Saturday, December 31, 2011
For my money, here are the seven most significant U.S. environmental policy strories of the last year.
1. Still no federal climate change policy. While we did see some efforts by states, regions, and even federal agencies to takle greenhouse gas emissions, the fact that we still do not have a federal mechanism to address the problem more broadly is in my opinion the biggest environmental policy story of the year. Global emissions continue to climb, and we have not really left the starting gate to address the most signficant environmental challenge of this generation.
2. EPA's new mercury rule. This is likely to have signficant impacts on a number of the country's most significant polluters, particularly older coal-fired power plants.
3. The Obama Administration's decision to back off revising the ozone standard. The new standards would have meant cleaner air throughout the country and could have incentivized investments in cleaner technologies and pollution reduction. It was an opportunity squandered.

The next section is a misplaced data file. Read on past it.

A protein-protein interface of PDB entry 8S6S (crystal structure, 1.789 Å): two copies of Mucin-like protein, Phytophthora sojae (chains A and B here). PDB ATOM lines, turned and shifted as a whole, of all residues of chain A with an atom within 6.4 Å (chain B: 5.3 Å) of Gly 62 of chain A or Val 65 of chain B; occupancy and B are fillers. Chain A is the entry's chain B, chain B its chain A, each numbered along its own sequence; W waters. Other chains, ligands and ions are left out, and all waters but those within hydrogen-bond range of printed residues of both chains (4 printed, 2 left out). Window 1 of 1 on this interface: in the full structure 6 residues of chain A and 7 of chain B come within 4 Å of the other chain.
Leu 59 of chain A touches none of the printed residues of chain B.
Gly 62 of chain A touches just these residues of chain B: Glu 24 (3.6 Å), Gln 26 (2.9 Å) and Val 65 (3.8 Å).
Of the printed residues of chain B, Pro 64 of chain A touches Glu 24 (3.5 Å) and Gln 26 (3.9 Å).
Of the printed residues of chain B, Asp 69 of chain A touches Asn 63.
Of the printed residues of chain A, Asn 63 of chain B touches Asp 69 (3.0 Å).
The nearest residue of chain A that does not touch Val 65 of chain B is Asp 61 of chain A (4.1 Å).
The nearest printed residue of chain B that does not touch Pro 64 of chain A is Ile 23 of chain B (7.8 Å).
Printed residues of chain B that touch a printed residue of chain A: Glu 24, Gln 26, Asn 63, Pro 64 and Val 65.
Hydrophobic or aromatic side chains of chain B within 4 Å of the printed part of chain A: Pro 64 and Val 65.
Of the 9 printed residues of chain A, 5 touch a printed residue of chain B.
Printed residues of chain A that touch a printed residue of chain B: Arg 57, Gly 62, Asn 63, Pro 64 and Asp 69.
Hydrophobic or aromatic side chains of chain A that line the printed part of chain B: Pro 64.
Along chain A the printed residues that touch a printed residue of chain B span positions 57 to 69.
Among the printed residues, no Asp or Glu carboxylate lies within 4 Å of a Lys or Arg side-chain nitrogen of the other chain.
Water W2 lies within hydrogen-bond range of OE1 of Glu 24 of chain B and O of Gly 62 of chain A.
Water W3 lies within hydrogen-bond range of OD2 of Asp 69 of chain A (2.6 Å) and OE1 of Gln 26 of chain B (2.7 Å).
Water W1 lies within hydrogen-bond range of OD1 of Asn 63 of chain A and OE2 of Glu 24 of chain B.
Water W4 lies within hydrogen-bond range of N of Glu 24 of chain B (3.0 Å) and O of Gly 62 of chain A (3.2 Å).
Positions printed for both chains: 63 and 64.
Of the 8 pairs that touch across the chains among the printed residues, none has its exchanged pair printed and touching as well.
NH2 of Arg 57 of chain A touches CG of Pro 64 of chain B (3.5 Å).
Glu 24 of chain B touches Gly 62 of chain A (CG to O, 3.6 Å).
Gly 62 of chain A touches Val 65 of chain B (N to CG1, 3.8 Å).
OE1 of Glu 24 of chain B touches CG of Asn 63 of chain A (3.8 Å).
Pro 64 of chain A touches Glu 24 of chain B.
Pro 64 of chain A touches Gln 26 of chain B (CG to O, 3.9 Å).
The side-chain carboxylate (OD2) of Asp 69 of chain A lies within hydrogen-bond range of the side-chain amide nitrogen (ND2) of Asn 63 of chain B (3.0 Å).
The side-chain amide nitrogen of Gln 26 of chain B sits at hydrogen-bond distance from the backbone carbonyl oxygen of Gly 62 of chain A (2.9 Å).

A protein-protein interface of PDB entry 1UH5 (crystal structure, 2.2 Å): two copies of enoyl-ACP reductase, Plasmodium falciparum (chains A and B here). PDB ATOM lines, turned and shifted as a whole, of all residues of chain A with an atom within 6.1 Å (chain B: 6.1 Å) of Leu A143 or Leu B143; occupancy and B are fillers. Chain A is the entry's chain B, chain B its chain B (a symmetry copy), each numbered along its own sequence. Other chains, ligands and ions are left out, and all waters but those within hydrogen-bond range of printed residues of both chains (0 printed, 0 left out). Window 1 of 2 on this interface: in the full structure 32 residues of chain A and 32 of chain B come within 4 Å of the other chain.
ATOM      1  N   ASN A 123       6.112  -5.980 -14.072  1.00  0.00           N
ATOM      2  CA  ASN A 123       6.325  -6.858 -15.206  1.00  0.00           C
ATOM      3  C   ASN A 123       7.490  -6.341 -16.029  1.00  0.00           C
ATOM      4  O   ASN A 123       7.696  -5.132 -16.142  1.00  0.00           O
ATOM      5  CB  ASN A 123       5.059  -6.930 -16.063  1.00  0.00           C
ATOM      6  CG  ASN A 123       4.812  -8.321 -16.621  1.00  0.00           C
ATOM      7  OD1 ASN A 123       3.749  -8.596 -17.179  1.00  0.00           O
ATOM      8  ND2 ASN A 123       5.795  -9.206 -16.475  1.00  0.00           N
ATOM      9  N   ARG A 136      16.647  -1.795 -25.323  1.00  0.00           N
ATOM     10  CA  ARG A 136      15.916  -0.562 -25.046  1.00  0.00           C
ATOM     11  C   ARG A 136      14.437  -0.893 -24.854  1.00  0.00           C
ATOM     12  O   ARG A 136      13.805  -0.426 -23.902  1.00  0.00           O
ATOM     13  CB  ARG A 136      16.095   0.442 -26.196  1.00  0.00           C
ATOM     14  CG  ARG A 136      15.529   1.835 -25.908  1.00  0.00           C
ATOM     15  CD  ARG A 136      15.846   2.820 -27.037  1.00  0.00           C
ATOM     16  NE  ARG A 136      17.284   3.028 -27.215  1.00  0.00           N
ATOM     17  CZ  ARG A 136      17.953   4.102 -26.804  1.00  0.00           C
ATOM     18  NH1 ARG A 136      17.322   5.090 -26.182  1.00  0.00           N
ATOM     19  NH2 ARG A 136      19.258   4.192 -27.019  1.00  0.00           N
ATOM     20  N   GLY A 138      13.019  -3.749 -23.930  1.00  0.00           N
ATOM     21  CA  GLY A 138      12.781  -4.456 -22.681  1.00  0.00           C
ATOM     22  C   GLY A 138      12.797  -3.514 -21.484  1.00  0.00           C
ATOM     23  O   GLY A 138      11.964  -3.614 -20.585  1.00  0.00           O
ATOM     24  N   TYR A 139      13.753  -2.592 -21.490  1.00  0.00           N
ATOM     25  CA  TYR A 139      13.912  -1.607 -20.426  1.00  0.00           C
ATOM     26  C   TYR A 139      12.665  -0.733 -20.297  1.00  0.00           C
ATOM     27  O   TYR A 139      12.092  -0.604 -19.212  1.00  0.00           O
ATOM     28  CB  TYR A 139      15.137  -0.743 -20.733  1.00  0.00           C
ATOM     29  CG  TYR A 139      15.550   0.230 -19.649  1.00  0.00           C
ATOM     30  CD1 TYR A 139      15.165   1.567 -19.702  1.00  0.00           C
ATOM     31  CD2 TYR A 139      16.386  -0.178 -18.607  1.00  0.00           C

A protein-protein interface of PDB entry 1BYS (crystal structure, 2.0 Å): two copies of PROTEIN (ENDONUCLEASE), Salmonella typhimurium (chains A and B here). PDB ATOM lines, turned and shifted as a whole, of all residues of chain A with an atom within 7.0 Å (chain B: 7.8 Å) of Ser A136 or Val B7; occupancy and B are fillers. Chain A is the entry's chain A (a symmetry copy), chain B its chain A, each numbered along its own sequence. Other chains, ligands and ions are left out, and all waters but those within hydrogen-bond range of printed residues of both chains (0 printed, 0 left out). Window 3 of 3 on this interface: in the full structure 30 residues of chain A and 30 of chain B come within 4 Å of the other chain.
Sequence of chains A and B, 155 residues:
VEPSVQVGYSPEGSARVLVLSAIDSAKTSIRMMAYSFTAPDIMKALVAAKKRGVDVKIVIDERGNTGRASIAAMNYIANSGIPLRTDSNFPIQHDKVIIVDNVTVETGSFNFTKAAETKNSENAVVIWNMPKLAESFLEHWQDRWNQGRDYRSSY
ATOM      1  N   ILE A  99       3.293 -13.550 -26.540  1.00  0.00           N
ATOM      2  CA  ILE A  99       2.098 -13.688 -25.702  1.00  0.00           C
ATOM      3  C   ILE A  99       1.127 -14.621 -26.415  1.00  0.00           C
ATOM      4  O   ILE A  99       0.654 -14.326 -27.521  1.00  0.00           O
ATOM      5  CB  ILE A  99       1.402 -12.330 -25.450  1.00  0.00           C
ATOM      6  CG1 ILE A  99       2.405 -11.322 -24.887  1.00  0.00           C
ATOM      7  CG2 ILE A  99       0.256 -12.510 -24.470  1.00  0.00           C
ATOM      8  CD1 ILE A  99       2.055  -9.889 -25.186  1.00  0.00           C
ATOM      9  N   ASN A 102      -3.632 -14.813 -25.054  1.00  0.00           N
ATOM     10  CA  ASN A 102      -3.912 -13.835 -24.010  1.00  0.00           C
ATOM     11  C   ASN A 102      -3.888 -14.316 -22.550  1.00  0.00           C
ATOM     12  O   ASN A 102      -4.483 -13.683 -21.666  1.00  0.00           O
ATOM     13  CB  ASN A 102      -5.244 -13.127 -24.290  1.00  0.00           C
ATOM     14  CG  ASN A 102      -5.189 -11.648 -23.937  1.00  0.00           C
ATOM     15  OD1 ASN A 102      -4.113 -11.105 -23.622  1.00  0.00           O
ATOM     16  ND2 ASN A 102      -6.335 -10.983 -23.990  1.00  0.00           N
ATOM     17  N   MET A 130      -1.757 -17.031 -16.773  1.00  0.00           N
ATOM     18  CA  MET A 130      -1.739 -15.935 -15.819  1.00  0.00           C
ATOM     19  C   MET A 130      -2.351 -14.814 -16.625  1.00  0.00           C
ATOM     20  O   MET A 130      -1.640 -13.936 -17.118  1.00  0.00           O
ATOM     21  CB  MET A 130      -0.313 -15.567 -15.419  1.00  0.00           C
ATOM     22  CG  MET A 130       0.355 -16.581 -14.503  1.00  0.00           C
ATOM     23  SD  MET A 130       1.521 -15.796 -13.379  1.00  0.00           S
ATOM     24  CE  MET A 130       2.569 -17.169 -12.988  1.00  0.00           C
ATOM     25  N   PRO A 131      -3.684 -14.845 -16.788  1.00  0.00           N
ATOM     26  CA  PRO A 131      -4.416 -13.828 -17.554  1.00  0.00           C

4. Efforts in Congress to cut environmental funding and undo environmental regulations. Due to efforts by those in Congress, environmental funding took a significant hit in 2011. Additionally, Congress ended up successfully attaching a number of anti-envrionment riders to important legislation, including a rider that will delay regulations designed to promote energy efficienct light blubs and another one that will force the Obama Administration to make a decision on the Keystone XL tar sands pipeline within the next couple of months.
5. New fuel standards. The new fuel standards for automobiles are set to reduce the country's emissions from cars and trucks by about half by 2025.
6. The Solyndra controversy. Regardless of what one thinks about the merits of the controversy, the fact that there is now a controversy regarding Obama's policies surrounding clean energy and green jobs is significant. Up until this controversy, clean energy and green jobs had little political downside for the Obama Administration. Solyndra changed all of that.
7. Republican presidential candidates targeting EPA and climate change policy. Any candidate who has a realistic chance at becoming the Republican presidential nominee took firm positions criticizing EPA and questioning EPA's attempt to regulate greenhouse gases. Regardless of who wins the nomination, positions taken in 2011 suggest that the stakes are very high for the environment in the 2012 presidential election.
-- Brigham Daniels